A random walk in my mind or the few moments in the mind of the living dead

A day in my inner life includes a hell of a lot of scary stuff. But I’m NOT scared. Well a little. Maybe. Hey, cut me some slack! This is deadly death causing cancer stuff for goddess’s sakes.

How do you feel about the whole question of death?

I’m personally not scared of the concept (read a few of my prior posts on death and dying) After drawing one afternoon and quieting my mind, my amygdala decoded during some of my resting brain activity during which my approximately 10 to the 4 synapses per neuron and 10 to the 11 neurons in my human brain aren’t doing all too much (sure!). Possibly it’s out of a condition I’ve applied to myself – I could already be a ghost! Holy shit! I ghosted myself.

Proving only this to only me: I’m afraid of leaving people to feel sad that I’m gone. Feeling my loss. In some ways they’ve already begun to feel my loss either by purposely losing me or by sending themselves away from me.

What I try not to do is imagine really stupid post mortem self images like me as a ghost. Sometimes I’m watching helplessly as my living beloved attempts to feed himself, which really frightens me for all really stupid reasons, like: God, can he remember how to even put the spoon in the right orifice? Get the fried rice out of your ears! Put the knife down and use the fork to put the egg in your mouth not your nose! Don’t even ask what he’ll do with a straw and a smoothie. Big conceit to show how silly these thinky things really are because the dead are having fun at Coney Island on a big rickety wooden roller coaster. With the Holy Ghost.

Just Who’s He anyway? I think the HG also God, just like the Son is God and the Father is the Big Kahuna God father of Christ. Right? But I’m Jewish so I am not sure if I’ve totally got it. I studied hard in my Philosophy courses in college. So correct me because I hadn’t thought to ask that question ever…

Except…

When listening to Bye Bye Miss American Pie by Don McClean. But I’ll leave this twisted line of thinking with a sorbet of one of my dad’s favorite songs. By Don McClean. Vincent (Starry Starry Night). Still it makes me cry like a big kid missing her dad. And I do think about him too.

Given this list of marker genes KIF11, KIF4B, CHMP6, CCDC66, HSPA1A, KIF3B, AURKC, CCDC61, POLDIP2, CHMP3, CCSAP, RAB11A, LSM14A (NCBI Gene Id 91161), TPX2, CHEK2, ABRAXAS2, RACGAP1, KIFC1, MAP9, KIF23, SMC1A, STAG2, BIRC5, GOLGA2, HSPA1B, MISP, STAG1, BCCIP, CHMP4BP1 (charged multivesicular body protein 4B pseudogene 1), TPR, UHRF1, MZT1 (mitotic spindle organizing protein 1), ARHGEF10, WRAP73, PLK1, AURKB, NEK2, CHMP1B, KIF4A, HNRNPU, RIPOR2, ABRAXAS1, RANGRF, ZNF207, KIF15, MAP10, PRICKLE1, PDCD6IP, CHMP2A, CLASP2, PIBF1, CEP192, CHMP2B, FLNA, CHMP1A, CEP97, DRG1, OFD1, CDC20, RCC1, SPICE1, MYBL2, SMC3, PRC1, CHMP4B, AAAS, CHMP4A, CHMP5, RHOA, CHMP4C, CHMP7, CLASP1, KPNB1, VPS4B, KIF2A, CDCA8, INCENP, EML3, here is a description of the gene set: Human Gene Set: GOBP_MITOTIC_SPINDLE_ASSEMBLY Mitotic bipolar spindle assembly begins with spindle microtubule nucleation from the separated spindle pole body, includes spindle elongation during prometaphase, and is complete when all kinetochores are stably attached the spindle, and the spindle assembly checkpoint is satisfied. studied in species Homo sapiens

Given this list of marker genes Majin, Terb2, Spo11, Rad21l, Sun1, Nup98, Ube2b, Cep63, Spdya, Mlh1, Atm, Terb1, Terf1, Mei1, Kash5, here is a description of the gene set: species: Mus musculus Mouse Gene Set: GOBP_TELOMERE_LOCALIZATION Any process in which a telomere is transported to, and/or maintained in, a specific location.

Dead and gone, but not forgotten.

I worry about who will take down my online life or does it just linger like a ghost in the machine?

They aren’t worried about us here killing the planet, the people, and all the great ideas to fend off doing the first two things by capital crazed thugs.

I think a lot about the data on the net and how little our friends in oncology get out of it.

Of interest is how to help providers mine our data so it’s a two way conversation and they benefiting as well from social media. The money to drive these efforts likely needs to come from the provider side to develop the platforms to deliver usable, useful information to those who benefit most. I’m not sure how much I’m comfortable with insurers and pharmaceuticals involved in the discussion, but it is public information once we post our questions, opinions, and so on.

There’s really no way to stop anyone from sucking up our information anywhere but to closed groups like you mention on Facebook. And even then I question the privacy of such discussions given Facebook’s track record with in privacy matters.

I believe we benefit and our doctors and nurses and institutions can greatly improve our healthcare if our voices become part of the quilt that is the cancer care industry. My oncologist had me review with him the social media landscape as he’s involved with small study on this matter and I wasn’t surprised to see his lack of initial understanding. Now he knows who’s who in our world and even knew who I was referring to about two months back when I said I was feeling sad and a little bit of my own mortality because a voice had died of someone I respected and who I knew only through her tweets. He even knew that her husband had made her last post for her. Its way too granular but still impressive nonetheless that he’d come so far in a short amount of time. He certainly now knows a lot more about my psychosocial challenges!

I think about other bloggers who I care a lot about.

Tonight I read about Abigail’s second week on a new chemo that caused her blood sugar to rise like a getaway kite.

Blood sugar without the benefit of the sugar? So much b.s. so little time (double entendre intentional). We metsers unfortunately are the real control group of human trials of insane poisons that aren’t going to save our lives but extend them.